Paris attacker Salah Abdeslam has been sentenced to life in prison without parole.

The attacks, claimed by ISIS, have killed 130 people and injured 494 across the French capital, in bars, restaurants, a concert hall and near the famous Stade de France stadium, where a football match was held.

Abdeslam, 32, was found guilty on all five counts. He is only the fifth person in France to be sentenced to life without parole since his legalization in 1994.

Although Abdeslam was one of the 20 defendants, he was the only defendant accused of carrying out the most physically deadly attacks France had ever seen in peacetime.

Other suspects were charged with less serious crimes, such as helping to provide the attackers with weapons or vehicles. Six were tried in absentia.

Of the defendants, 19 were found guilty on all charges, and one, Farid Kharkhach, was convicted on a less serious charge than he had originally been charged. The remaining 13 defendants in the courtroom received prison terms ranging from 2 to 30 years for their crimes.

Abdeslam did not react to the verdict. Kharkhach, who received the lightest sentence, wept when he heard the sentence.

According to the French Ministry of Justice, the sentences are the culmination of a lengthy trial that began on September 8, 2021, involving more than 330 lawyers and about 1,800 civilians. The trial took place in a purpose-built courtroom at the Palais de Justice in central Paris.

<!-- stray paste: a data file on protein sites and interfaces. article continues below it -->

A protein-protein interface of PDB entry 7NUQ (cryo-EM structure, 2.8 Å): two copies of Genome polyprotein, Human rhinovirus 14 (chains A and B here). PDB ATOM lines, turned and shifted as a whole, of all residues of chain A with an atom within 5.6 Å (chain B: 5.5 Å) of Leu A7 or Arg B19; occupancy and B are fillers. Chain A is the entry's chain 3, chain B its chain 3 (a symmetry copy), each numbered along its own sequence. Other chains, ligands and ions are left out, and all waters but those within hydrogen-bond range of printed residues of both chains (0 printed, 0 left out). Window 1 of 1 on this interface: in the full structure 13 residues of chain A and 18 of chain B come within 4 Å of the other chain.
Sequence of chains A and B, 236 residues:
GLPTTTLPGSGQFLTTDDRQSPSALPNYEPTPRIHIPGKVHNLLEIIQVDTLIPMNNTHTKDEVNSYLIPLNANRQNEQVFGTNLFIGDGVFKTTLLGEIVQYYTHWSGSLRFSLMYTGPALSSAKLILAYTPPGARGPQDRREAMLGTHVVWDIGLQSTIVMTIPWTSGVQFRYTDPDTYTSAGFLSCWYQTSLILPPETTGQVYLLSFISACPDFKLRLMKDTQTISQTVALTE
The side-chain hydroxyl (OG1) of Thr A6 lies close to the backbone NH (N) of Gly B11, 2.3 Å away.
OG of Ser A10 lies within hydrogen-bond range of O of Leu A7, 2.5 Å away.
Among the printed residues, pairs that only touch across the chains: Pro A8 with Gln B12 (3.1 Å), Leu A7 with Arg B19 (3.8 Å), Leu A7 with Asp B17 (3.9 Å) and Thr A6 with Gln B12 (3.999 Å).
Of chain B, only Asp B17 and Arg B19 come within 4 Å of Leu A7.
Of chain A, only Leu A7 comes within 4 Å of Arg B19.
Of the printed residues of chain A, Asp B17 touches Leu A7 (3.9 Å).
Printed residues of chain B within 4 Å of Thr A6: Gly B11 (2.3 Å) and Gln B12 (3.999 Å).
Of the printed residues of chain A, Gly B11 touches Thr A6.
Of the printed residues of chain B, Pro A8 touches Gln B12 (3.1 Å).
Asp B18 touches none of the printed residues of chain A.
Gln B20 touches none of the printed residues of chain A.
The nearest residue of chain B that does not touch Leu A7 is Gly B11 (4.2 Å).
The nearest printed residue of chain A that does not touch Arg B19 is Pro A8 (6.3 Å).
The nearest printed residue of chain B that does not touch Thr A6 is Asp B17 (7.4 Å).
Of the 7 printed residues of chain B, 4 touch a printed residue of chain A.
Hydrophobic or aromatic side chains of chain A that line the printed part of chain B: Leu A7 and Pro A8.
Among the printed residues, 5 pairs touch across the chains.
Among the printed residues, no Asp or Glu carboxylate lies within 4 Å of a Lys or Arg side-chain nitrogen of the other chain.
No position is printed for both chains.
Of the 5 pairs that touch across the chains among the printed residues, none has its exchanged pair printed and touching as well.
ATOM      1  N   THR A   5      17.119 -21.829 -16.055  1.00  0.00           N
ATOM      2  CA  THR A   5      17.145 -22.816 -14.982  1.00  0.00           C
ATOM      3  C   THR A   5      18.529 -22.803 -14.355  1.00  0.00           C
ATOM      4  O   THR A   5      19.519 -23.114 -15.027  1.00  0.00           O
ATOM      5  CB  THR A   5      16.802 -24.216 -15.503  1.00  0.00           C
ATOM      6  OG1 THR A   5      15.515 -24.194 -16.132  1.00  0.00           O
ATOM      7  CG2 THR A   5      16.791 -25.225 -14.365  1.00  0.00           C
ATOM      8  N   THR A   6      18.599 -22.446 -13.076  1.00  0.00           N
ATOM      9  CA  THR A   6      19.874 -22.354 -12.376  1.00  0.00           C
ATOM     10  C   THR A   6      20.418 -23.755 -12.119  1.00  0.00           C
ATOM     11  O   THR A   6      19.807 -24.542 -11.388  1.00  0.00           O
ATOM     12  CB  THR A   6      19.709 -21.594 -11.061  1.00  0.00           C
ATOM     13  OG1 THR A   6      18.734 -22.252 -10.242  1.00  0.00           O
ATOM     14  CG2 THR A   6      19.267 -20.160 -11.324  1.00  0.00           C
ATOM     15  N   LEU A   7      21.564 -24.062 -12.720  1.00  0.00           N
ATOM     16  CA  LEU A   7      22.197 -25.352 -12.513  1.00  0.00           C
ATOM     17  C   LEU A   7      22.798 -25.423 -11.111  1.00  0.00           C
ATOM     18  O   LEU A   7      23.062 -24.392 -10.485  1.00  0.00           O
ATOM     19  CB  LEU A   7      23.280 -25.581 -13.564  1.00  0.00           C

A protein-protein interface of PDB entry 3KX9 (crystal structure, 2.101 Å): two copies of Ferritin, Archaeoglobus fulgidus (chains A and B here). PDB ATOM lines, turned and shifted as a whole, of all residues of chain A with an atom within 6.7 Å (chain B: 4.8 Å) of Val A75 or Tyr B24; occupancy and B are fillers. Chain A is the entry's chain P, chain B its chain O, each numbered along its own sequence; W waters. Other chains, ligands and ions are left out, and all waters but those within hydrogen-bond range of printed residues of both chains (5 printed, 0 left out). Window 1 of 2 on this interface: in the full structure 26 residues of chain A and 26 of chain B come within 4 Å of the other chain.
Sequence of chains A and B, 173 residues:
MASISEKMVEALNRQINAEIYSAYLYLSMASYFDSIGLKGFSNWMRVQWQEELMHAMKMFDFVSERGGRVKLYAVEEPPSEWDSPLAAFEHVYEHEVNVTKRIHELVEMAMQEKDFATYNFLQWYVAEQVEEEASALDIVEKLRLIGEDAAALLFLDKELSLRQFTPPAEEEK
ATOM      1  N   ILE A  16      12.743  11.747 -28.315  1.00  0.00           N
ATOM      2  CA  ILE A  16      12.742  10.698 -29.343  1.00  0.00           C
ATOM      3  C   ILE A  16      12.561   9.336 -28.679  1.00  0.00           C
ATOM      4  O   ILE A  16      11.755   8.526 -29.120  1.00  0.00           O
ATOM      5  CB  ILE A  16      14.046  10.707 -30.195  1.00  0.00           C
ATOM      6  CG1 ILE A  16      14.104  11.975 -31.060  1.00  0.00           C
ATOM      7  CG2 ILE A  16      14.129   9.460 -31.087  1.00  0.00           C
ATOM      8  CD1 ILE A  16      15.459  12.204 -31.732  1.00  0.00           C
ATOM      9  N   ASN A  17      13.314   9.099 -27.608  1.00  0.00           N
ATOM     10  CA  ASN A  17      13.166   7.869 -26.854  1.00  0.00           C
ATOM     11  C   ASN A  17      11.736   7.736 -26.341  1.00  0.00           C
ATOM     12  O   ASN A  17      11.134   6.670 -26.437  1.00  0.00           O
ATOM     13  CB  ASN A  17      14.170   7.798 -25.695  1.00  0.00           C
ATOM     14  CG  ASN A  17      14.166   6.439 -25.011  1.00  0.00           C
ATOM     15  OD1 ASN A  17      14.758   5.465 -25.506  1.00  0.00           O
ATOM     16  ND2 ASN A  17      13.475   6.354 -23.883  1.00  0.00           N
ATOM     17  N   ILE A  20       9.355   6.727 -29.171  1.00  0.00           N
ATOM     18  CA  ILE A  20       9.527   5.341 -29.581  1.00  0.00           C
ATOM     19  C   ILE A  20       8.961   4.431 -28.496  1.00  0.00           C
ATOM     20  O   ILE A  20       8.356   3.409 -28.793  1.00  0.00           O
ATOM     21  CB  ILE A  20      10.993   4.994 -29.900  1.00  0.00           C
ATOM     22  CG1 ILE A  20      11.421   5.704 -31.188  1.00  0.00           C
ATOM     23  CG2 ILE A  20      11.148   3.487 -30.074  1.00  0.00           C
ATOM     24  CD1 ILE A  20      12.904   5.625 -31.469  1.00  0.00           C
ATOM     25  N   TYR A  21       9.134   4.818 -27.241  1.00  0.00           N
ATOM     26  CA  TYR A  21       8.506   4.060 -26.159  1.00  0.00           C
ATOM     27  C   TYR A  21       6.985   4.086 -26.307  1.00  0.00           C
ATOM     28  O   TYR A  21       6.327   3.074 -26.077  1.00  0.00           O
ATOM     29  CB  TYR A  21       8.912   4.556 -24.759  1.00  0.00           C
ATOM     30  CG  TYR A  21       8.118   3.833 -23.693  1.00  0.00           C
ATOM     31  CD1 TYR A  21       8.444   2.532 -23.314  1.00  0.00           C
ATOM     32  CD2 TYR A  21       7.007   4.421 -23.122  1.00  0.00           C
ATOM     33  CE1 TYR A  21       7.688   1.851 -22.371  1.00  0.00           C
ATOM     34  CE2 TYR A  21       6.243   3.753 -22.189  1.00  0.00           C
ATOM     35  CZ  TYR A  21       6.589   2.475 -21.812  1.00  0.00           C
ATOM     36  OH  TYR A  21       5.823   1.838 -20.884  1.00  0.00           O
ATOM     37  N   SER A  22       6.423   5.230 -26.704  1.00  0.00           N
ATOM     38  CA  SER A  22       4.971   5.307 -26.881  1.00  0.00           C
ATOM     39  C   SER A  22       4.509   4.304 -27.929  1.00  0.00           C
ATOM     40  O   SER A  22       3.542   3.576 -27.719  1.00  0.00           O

The court heard evidence from first responders who described the horrors they had witnessed in the Bataclan concert hall and in bars and restaurants throughout the city. Survivors spoke of their desperation trying to hide from the terrorists, and family members of the victims recalled how their anxiety turned to grief when they learned of the death of their loved ones.
Abdeslam, who was arrested in 2016, spoke publicly for the first time at the beginning of the trialdefiantly declaring himself an “Islamic State soldier”, upsetting some of the survivors who took his words as a threat.
Abdeslam later apologized to the victims and stated that he had not killed anyone.

He says he chose not to blow up his explosive vest, and on the final day of the hearing in the case, he urged the court not to pass a harsh sentence on him: “I was wrong, it’s true, but I’m not a killer, I’m not a killer,” he said.

Many of the survivors and families of those who died hope to get on with their lives after a lengthy legal battle.

Life for Paris, the main organization for survivors and victims’ families, announced on Tuesday that the organization will begin to wind down and eventually close on November 13, 2025, the tenth anniversary of the attacks.

“(Dissolution) is also for us to return to a certain form of normalcy, of our own free will, away from the public eye,” the group said in a statement.

This story has been updated.

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